Yesterday we planted kale, spinach, and broccoli rabe. Today we will plant onions, snow peas, and sugar snaps. Loads of onions. I love onions. In Italy, onions are known as the regina della cucina–queen of the kitchen. Snow peas and sugar snaps make me think of sweet peas which make me think of my grandmother who grew up impoverished in Montana. She wanted to write a novel, Sweet Peas and Rattlesnakes, but never did. Instead, she employed the oral tradition and told stories across her life. I spent the past thirty years understanding how to turn them into fiction. My mother loved to garden, but her memory is gone, so as I sort this out, my garden, I rely on friends, the internet, and the channeling of my grandmother’s determination as she made her way through childhood in a bleak Montana. As it happens, she survived the 1918 flu pandemic in that state — one of the hardest hit in the nation. I could quote some of the things she said, but they hit too close to home right now and I don’t want to scare myself–Silver Linings. She did mention that it was believed the Germans sent the virus in little envelopes. Sound familiar? Back to the garden and all that I need to learn…. For example, I had always thought that sweet peas were like sugar snaps, a delicious edible pea. Today I learned that they are poisonous, if fragrant, flowers. My grandmother’s title, Sweet Peas and Rattlesnakes, today takes a much darker turn. Gardening: Any tips? I love tips.
Inspired by Jenny McPhee
5 thoughts on “Silver Linings: I know nothing about gardening, but am determined to learn”
Love that you’re able to be with your mom — and taking up gardening can be a wonderful family event. Funny about the onions. You’ll be able to make onion soup until, as the old saying goes, the cows come home. I remember Tommy talking about the flu epidemic in Montana, although not too many details. Didn’t they live in Lame Deer?
So glad you and Jenny are doing the Silver Linings. Great idea and I, for one, am cheered by the posts. So eager for your book to come out. Love to all.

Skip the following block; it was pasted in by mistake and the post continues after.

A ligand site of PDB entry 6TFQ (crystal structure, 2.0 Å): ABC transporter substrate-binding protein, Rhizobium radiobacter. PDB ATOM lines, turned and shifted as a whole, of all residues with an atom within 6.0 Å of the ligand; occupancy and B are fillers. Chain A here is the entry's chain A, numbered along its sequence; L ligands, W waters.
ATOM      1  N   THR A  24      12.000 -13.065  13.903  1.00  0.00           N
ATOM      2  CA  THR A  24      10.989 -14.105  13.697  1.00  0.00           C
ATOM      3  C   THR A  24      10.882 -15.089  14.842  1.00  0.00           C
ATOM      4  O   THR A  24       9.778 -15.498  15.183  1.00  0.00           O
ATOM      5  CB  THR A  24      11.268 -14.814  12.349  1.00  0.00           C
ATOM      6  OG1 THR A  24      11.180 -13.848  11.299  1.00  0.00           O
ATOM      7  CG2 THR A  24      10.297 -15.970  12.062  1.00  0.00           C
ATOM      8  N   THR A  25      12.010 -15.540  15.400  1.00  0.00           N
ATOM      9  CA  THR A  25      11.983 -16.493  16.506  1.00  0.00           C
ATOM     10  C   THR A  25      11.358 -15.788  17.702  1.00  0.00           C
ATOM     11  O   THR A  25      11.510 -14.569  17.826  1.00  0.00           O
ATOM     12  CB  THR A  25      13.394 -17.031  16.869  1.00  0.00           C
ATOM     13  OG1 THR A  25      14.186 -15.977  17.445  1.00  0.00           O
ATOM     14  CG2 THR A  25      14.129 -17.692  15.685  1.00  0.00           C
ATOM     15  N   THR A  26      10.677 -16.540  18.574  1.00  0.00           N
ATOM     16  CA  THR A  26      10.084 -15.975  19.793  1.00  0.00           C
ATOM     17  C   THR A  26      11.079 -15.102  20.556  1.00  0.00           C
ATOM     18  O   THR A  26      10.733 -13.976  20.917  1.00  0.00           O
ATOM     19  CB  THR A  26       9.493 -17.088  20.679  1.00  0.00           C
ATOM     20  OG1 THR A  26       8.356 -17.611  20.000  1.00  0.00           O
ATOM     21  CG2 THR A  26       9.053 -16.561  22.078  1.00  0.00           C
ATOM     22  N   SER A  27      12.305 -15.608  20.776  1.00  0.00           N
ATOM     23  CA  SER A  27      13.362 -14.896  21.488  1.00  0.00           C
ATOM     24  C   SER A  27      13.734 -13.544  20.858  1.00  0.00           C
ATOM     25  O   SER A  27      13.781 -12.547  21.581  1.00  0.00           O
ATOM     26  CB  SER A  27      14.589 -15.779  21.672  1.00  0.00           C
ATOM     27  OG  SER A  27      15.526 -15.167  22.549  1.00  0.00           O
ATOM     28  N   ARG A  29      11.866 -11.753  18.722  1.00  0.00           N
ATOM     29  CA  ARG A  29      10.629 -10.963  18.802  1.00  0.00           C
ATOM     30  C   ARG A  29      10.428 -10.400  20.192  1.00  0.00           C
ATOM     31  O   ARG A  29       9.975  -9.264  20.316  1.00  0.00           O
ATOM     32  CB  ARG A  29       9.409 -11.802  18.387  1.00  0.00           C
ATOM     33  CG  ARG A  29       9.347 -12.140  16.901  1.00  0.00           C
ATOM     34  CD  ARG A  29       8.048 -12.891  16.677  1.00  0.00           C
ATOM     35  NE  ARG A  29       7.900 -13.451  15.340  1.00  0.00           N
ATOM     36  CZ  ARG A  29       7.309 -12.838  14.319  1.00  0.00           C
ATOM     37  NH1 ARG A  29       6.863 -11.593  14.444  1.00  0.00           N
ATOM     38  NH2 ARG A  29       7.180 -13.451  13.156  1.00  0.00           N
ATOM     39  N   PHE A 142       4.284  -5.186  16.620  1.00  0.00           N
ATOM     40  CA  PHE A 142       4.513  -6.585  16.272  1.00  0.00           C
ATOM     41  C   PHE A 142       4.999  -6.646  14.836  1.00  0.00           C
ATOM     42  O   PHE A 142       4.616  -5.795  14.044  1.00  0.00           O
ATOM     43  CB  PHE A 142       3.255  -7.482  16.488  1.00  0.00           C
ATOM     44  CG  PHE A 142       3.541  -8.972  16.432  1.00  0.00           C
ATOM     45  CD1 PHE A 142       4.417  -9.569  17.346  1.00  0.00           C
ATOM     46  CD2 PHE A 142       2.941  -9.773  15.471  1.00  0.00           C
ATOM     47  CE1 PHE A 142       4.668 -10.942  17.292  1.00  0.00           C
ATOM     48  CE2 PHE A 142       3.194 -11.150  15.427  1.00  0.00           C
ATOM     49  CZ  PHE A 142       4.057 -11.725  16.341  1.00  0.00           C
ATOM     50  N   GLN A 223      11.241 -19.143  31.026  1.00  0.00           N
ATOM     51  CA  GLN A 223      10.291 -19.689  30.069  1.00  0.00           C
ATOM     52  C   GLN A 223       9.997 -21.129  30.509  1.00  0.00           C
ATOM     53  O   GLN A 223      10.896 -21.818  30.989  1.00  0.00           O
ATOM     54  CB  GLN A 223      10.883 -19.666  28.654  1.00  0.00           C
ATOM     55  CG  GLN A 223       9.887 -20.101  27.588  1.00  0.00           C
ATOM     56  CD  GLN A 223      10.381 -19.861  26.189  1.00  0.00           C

Grammy lived all over Montana. I believe she was in Butte during the flu epidemic, but that could just be the way I wrote in the novel. Not sure anymore. She did live on the Lame Deer Reservation. Thanks, Pat!
Love onions, Montana, gardens and the hope of a future harvest. This day is blessed with fields of promise in the defiant sun. Darkness shall not last long. Hope is a fine four letter word.
I’m so thrilled that I happened upon all of this today! I’m in the process of writing my own little diatribe entitled “I am a gardener“ that covers the gamut of actual gardening with soil and dirt to tendering to my own soul. The timing could not be more apropos! When we lived in Princeton my mother had a little plot of tomatoes and probably not more than 2’ x 3’ space in the low income village apartment where we lived. They were fat and juicy and birthed the love of gardening and fresher than fresh vegetable that I still have to this day. All you need for gardening Martha, is a passion for it which it sounds like you do… Because there is so much in this world to love! I do everything organic that’s my one non-negotiable, I compost everything and Every once in a while the compost actually makes it into the garden… Biggest suggestion is before you even start figure out what you’re going to do about the animals because this has caused many a downfall of my gardens . Gophers, birds, rabbits, snails, aphids … If you can do your preventative measures now you will save yourself a lot of pain later! I won’t give the details of what to do here but look it up… Protect yourself and you will have a beautiful flourishing garden and will likely fall in love with the process! Enjoy …
thank you! is this Cindy Savage? The comment ended up in spam so I’m just seeing it now. I discovered maggots today on my cranberry beans! That was a lesson. They must have come with the seeds which I didn’t buy from a good source. thank you!